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PostPosted: Mon Nov 18, 2013 11:05 am 
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The ca65 assembler comes with a setting for no mnemonics (.setcpu "none") and a rich macro system. I plan to use this to reimplement 6502 instruction syntax the hard way, making each instruction a macro that outputs .byte and .word instructions. You might wonder why one would try this, given that ca65 already supports the 6502. I intend for it to act as an example of how ca65 would be adapted to other instruction sets, such as Z80, GBZ80, SPC700, and MC68000, without a recompile. Or 6502/65816 using x86-style mnemonics (hello nocash) or SPC700 or MC68000 using 6502-style mnemonics (hi byuu).

I started the project yesterday, and I've already got the ALU block (%xxxxxx01) done along with bits and pieces of the control block (%xxxxxx00) and the unofficial RMW+ALU combined block (%xxxxxx11). The biggest hurdle I've found so far is in branches, to determine whether the distance to a future label is more than 129 bytes. The long branch macro pack that comes with ca65 just punts on the issue, making all forward branches long.


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PostPosted: Mon Nov 18, 2013 12:07 pm 
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ca65 normally chokes on branches that are too far. It is one-pass, so I don't think you can do much about that.

I was interested in .feature ubiquitous_idents documented here: http://www.cc65.org/snapshot-doc/ca65-11.html#ss11.42

It says it allows overloading, but it seems to do the same thing as .setcpu "none"
For your goal, maybe it is worth looking at the C source?


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PostPosted: Mon Nov 18, 2013 12:43 pm 
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ASM6 was a three-pass assembler just because of the variable lengths of instructions. Variable length instructions screw over any assembler.

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PostPosted: Mon Nov 18, 2013 1:19 pm 
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Wow, that certainly is meta Tepples :) I can see how with such a system in place you could develop a very tightly integrated HLA package.


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PostPosted: Mon Nov 18, 2013 1:42 pm 
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Movax12 wrote:
ca65 normally chokes on branches that are too far.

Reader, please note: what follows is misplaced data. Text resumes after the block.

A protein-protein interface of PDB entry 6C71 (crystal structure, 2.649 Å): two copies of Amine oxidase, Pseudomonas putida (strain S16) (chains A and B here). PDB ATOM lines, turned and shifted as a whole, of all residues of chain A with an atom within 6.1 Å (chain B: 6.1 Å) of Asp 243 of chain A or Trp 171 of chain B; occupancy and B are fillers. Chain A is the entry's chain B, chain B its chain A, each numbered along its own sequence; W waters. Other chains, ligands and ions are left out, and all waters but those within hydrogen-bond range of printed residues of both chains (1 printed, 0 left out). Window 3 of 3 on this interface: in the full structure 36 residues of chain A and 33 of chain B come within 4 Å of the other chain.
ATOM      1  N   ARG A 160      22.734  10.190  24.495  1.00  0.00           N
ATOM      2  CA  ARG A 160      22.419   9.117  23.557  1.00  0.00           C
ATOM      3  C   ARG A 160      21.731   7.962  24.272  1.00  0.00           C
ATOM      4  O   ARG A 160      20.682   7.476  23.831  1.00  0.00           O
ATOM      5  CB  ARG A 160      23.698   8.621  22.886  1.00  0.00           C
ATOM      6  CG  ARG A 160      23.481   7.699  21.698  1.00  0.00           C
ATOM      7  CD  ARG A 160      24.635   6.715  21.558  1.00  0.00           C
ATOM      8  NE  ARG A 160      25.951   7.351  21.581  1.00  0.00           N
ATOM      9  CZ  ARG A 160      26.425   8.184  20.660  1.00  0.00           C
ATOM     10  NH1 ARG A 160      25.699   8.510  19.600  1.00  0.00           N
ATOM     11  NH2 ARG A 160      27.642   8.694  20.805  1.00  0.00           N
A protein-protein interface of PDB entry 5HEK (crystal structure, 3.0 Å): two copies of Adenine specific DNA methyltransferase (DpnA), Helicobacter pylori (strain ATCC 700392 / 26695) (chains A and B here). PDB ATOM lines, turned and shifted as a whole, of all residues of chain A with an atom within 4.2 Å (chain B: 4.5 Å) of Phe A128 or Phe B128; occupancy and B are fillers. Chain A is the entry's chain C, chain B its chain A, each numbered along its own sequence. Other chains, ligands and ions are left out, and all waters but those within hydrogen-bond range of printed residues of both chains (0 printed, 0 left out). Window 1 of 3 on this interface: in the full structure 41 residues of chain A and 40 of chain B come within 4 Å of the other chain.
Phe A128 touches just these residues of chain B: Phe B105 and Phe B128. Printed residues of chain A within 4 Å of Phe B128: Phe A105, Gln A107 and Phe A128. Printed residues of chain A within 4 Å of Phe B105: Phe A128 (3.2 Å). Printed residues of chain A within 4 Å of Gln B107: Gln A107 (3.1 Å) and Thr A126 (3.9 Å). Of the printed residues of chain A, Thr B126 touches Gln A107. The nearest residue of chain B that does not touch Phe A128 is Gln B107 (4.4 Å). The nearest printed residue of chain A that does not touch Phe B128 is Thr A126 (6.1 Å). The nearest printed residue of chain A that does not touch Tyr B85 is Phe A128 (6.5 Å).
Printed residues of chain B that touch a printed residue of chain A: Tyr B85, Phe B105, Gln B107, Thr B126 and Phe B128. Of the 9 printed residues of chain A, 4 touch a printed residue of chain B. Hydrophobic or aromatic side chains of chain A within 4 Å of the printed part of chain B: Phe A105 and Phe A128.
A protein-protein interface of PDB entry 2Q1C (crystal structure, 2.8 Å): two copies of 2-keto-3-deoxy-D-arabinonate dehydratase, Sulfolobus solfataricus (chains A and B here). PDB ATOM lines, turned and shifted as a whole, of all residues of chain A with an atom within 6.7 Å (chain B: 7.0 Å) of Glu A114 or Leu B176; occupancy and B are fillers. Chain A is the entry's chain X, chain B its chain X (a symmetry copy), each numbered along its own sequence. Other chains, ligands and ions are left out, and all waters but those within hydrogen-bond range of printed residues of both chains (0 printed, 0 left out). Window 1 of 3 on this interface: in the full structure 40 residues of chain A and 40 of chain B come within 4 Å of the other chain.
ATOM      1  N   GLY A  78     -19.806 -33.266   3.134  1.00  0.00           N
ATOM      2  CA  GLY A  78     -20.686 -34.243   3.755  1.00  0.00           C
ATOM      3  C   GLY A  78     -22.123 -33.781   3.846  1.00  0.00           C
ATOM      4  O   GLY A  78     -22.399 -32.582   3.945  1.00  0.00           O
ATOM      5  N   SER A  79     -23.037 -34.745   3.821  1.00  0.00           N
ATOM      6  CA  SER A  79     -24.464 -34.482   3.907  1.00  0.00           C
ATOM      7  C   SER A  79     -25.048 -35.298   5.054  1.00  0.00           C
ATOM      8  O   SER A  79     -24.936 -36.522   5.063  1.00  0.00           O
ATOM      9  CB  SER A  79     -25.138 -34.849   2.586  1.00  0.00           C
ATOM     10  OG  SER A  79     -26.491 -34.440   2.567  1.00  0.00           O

So if I'm coding a branch's signed relative operand as a .byte, how do I express to ca65 that it is a branch so that it can choke only when too far instead of choking with "Constant expression expected" on every forward branch? Remember that the branch opcodes in one or more of the CPUs that I plan to support aren't necessarily the same values as on a 6502. For example, how would I tell ca65 to range-check forward BBC and BBS (in the x3 column of the SPC700 opcode matrix) branches?

qbradq wrote:
I can see how with such a system in place you could develop a very tightly integrated HLA package.

That's sort of what Movax12's IF macro package is supposed to do.


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PostPosted: Mon Nov 18, 2013 1:52 pm 
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Tepples, if I understand you right, you want to encode a signed byte containing the difference between two addresses, and want an error when the difference can't be represented in a signed byte. If so, can you just put a .if that checks this condition? As I remember, ca65 allows almost anything in a .if, and its evaluation is deferred until link time.


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PostPosted: Mon Nov 18, 2013 2:52 pm 
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blargg wrote:
Tepples, if I understand you right, you want to encode a signed byte containing the difference between two addresses, and want an error when the difference can't be represented in a signed byte.

Correct. An explicit check with .if works for backward references, but not for forward references. As far as I can tell, the only forward references that get range-checked in this way are the branch instructions of the assembler's predefined instruction sets.

Quote:
As I remember, ca65 allows almost anything in a .if, and its evaluation is deferred until link time.

I thought .if required a constant expression. From the manual:
Quote:
An expression used in the .IF command cannot reference a symbol defined later, because the decision about the .IF must be made at the point when it is read.


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PostPosted: Mon Nov 18, 2013 3:15 pm 
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tepples wrote:
blargg wrote:
Tepples, if I understand you right, you want to encode a signed byte containing the difference between two addresses, and want an error when the difference can't be represented in a signed byte.

Correct. An explicit check with .if works for backward references, but not for forward references. As far as I can tell, the only forward references that get range-checked in this way are the branch instructions of the assembler's predefined instruction sets.

Quote: